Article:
Closed factories, bottled ports and the entire global supply chain is stalled. Shortages weigh on global growth, as the IMF recalled this week
A lack of raw materials
“Raw materials still come mainly from emerging countries (India, Brazil, etc.) where the management of the epidemic crisis has been complicated”, explains Isabelle Méjean, economist and professor at Sciences Po Paris. These countries have faced sudden surges in demand, first with the economic recovery after the 2020 recession due to the health crisis. The explosion of teleworking and e-commerce have also increased the demand for cardboard packaging tenfold and fueled tensions in the wood sector.
Construction is in a panic, as is the furniture with enduring shortages. The edition lacks paper to print its books.
Another factor amplifying the blockages: very few factories supply the bulk of processed raw materials. The shutdown this summer of a plant in the United States specializing in a rare plastic used in perfumery has thus disrupted the entire chain.
Some manufacturers could refer to other materials but this requires adjustments in factories, explains Yann De Feraudy, president of France Supply Chain and head of operations for the Rocher group (Petit Bateau brands, Yves Rocher). In the meantime, “we must now order three months in advance […]. Prices go up until there is no more »material available.
The pandemic has shown the limits of global “dependence” on Southeast Asian factories, according to Jonathan Owens, logistics expert at the British University of Salford, who calls for the repatriation of certain productions even “if the raw materials will continue. to come mainly from the Far East ”.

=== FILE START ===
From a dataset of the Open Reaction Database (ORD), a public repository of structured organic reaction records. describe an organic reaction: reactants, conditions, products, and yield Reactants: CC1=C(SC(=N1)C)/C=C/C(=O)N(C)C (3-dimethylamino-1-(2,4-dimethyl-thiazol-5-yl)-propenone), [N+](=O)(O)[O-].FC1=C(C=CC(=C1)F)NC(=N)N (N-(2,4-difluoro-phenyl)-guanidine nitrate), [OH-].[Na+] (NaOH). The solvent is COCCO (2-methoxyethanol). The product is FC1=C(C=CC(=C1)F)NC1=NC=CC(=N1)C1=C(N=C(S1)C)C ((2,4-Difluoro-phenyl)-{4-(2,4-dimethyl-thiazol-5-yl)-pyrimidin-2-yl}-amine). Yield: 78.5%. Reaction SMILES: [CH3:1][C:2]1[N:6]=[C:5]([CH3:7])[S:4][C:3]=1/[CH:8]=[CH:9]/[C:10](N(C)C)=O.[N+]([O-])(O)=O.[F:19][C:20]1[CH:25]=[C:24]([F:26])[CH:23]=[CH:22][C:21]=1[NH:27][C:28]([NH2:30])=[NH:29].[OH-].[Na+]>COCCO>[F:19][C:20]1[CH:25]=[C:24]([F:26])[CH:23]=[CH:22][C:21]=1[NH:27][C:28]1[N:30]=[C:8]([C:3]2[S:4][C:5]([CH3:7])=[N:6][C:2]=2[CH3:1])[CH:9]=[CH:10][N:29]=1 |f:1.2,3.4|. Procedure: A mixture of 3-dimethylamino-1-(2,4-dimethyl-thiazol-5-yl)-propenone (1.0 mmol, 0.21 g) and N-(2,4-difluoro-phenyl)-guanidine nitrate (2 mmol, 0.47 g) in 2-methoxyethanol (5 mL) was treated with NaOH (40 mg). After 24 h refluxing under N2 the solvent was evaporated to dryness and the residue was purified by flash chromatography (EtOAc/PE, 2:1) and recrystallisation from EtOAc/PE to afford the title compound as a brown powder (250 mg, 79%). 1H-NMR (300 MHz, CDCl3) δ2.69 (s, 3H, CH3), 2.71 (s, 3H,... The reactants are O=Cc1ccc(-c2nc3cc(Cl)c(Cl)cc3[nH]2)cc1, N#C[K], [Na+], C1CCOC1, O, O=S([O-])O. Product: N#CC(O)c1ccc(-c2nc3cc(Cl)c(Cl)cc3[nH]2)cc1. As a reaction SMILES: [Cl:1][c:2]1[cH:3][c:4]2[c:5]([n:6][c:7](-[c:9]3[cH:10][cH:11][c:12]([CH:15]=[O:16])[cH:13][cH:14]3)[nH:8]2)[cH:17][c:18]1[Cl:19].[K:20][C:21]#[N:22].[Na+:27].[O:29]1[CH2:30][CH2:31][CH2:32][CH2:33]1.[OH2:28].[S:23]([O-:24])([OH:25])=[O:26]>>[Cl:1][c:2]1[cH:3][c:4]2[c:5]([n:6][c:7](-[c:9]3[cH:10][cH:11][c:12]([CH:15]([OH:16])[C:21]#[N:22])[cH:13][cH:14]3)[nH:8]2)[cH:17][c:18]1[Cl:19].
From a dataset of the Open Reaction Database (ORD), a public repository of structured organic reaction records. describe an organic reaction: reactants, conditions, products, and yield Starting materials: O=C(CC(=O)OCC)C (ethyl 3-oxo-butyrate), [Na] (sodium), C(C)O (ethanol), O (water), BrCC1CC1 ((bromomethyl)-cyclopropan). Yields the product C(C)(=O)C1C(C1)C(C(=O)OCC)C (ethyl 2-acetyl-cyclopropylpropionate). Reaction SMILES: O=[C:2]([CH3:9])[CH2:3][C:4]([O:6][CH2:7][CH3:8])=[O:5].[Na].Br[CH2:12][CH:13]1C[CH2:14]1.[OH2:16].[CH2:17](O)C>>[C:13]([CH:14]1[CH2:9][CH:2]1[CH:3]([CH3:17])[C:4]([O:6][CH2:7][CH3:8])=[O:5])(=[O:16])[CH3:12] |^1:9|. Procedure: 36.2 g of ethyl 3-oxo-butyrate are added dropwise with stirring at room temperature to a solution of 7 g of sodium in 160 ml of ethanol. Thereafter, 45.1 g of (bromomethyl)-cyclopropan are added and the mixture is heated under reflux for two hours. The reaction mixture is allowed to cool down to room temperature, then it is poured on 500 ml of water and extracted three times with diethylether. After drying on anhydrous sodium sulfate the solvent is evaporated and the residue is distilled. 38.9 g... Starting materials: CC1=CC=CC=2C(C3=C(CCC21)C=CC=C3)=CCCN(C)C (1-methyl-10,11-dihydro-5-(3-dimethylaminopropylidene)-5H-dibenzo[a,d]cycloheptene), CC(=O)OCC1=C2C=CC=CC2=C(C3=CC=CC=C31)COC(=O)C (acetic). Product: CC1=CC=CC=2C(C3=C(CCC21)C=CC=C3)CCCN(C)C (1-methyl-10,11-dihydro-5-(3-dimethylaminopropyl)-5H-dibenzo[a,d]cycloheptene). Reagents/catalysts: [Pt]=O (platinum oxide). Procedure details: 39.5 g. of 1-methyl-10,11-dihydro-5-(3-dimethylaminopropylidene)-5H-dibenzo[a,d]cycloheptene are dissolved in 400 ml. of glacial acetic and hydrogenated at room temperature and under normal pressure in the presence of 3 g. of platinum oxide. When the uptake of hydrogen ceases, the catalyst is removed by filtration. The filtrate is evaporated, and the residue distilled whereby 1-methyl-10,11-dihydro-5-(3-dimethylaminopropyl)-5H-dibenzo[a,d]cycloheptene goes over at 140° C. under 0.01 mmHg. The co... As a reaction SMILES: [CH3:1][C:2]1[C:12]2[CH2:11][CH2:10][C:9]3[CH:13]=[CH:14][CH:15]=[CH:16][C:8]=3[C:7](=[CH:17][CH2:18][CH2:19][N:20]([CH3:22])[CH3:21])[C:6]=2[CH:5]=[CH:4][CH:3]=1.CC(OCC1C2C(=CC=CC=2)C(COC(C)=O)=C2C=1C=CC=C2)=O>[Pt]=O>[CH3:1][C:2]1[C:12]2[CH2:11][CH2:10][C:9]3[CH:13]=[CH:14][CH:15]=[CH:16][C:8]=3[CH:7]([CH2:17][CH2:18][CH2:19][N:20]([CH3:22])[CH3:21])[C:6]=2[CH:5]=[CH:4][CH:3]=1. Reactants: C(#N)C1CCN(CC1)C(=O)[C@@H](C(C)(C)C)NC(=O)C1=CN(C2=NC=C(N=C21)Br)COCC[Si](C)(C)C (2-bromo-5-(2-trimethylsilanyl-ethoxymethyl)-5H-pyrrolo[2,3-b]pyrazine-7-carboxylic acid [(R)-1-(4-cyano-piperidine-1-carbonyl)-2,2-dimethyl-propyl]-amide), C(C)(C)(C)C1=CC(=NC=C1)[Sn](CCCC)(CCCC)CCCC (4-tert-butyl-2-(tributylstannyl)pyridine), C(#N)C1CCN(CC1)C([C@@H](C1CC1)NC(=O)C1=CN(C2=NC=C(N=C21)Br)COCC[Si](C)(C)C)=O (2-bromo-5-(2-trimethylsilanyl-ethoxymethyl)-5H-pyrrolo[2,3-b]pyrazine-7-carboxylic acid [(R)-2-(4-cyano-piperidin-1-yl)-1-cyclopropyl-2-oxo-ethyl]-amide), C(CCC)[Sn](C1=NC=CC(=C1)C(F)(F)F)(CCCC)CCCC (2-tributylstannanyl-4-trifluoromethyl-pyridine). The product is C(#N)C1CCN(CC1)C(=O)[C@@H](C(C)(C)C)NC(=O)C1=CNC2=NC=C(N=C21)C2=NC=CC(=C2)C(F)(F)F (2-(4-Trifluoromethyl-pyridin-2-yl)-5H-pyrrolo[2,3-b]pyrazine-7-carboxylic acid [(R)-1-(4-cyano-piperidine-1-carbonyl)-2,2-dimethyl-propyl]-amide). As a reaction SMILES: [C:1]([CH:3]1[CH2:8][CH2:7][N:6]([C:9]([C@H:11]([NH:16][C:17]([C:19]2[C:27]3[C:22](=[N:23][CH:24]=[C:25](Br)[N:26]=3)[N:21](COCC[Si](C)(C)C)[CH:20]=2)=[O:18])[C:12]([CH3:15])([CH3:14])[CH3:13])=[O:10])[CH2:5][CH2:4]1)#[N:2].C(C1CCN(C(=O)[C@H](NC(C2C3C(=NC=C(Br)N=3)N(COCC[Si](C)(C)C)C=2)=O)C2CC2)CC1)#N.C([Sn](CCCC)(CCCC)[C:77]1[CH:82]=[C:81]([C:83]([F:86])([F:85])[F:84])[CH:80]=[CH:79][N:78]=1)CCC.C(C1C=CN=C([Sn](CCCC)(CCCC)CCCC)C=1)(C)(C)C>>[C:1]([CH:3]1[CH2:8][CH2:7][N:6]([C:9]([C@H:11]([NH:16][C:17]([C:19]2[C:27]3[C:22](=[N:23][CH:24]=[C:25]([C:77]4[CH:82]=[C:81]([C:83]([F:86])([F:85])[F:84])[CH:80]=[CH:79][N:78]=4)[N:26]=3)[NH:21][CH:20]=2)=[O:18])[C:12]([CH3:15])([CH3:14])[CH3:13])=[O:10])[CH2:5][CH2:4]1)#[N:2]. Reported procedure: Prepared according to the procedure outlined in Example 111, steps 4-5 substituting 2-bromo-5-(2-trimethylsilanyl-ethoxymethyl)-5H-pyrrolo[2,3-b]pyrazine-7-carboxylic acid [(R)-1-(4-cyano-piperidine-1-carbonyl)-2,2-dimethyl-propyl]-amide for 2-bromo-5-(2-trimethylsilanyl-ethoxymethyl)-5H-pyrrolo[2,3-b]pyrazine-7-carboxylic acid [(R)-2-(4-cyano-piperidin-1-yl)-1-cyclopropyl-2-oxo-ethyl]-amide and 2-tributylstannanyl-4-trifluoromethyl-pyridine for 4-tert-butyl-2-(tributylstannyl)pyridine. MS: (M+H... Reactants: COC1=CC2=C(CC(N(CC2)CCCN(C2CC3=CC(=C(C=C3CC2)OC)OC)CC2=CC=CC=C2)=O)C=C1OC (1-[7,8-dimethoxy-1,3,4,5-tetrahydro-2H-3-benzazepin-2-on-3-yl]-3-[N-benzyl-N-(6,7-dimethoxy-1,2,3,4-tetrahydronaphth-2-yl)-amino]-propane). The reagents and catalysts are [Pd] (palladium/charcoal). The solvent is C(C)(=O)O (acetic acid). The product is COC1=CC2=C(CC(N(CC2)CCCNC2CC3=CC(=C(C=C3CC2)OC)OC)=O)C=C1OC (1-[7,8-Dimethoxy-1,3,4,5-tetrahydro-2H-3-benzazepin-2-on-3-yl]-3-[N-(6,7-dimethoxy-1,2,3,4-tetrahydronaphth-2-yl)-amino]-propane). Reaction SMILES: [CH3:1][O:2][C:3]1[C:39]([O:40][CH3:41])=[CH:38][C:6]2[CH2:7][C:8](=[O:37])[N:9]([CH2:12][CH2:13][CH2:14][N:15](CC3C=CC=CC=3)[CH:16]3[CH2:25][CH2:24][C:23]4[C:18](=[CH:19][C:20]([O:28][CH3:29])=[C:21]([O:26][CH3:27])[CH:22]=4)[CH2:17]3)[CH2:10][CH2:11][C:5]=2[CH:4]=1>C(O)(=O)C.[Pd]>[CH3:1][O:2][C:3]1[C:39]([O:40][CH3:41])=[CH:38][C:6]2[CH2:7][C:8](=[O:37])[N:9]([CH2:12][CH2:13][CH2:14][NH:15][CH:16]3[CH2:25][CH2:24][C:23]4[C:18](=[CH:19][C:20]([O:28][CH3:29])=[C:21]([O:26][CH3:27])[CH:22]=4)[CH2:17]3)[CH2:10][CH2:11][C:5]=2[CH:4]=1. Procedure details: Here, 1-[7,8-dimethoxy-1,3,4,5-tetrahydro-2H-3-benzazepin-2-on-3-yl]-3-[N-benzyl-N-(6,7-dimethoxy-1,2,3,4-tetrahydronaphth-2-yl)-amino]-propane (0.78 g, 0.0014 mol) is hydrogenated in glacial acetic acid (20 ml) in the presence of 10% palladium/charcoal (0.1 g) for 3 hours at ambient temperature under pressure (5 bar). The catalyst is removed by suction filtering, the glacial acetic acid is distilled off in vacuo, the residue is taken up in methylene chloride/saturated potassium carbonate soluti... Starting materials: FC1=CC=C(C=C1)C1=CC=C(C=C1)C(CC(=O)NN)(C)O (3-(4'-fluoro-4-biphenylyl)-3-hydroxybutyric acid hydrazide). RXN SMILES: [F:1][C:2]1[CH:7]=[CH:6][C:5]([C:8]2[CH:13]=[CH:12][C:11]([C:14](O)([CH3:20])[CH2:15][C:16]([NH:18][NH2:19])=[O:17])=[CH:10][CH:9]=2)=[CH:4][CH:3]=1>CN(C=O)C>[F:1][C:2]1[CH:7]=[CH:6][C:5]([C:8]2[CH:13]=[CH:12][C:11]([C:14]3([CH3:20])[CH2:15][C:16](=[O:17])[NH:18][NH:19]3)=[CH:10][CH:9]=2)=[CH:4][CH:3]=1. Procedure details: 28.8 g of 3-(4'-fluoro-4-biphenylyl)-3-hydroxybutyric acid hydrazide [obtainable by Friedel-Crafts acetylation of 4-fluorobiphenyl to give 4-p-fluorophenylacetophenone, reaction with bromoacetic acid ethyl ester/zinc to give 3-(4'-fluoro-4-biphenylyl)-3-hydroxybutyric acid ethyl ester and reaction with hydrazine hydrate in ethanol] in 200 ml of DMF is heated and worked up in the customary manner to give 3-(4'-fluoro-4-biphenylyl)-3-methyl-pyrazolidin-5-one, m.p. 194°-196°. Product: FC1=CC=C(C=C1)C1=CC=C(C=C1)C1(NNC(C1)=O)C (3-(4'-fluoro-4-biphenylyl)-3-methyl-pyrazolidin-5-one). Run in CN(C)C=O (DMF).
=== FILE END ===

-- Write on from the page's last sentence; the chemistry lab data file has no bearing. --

The lockdowns have indeed led to the closure of factories, blocking sectors such as textiles in Vietnam or electronics and automobiles, among others, in China.
For products like semiconductors, these shutdowns have had a snowballing effect on car assembly plants as far as Europe: the global automotive sector is expected to lose $ 210 billion in 2021, according to Alix Partners. And the delay will take months to be absorbed.
Congested ports, container problems
“It took two months for European secondary ports to recover from the blockage of the Suez Canal” by a mega container ship, stuck for six days in March across this crucial route for international maritime trade, recalls Jonathan Owens.
The Chinese port of Ningbo-Zhoushan, third in the world in terms of shipments, closed for two weeks in August due to an outbreak of Covid-19, overwhelming neighboring ports. “Result, containers which should be in Egypt at the moment are blocked in China”, according to the expert. Ditto at the end of May with the closure of the Chinese port of Yantian.
Added to this are the increasingly violent typhoons, additional customs checks in the UK with Brexit, health checks on crews and goods.
Another problem is the accumulation in importing ports of containers that cannot leave for lack of cargo. Result: there is a lack of it in the export ports… in China. “It would cost billions to transport air”, philosopher Mr. Owens, recalling that the prices of sea freight have increased tenfold in 18 months.
The US port of Los Angeles, where 40% of containers destined for the United States arrive, found itself overwhelmed, to the point of now having to operate 24 hours a day to reduce queues.
In Europe, several giant container ships full of unloadable Christmas goods at Felixstowe, the UK’s largest container port with congested terminals, have been diverted to Rotterdam or Amsterdam.
Saturated warehouses, absent drivers
“We are reaching the peak of the Christmas season, but products that should have arrived two months ago are being unloaded at the same time,” observes Jonathan Owens. And shortages of truck drivers complicate the situation. In the United Kingdom, the government has decided to grant temporary visas to European drivers but is struggling to find a taker.
In France, there is a shortage of around “15,000 truck drivers” and “there is also a shortage of operators and order pickers. […] with the Covid, some have chosen to change jobs, ”adds Yann De Feraudy.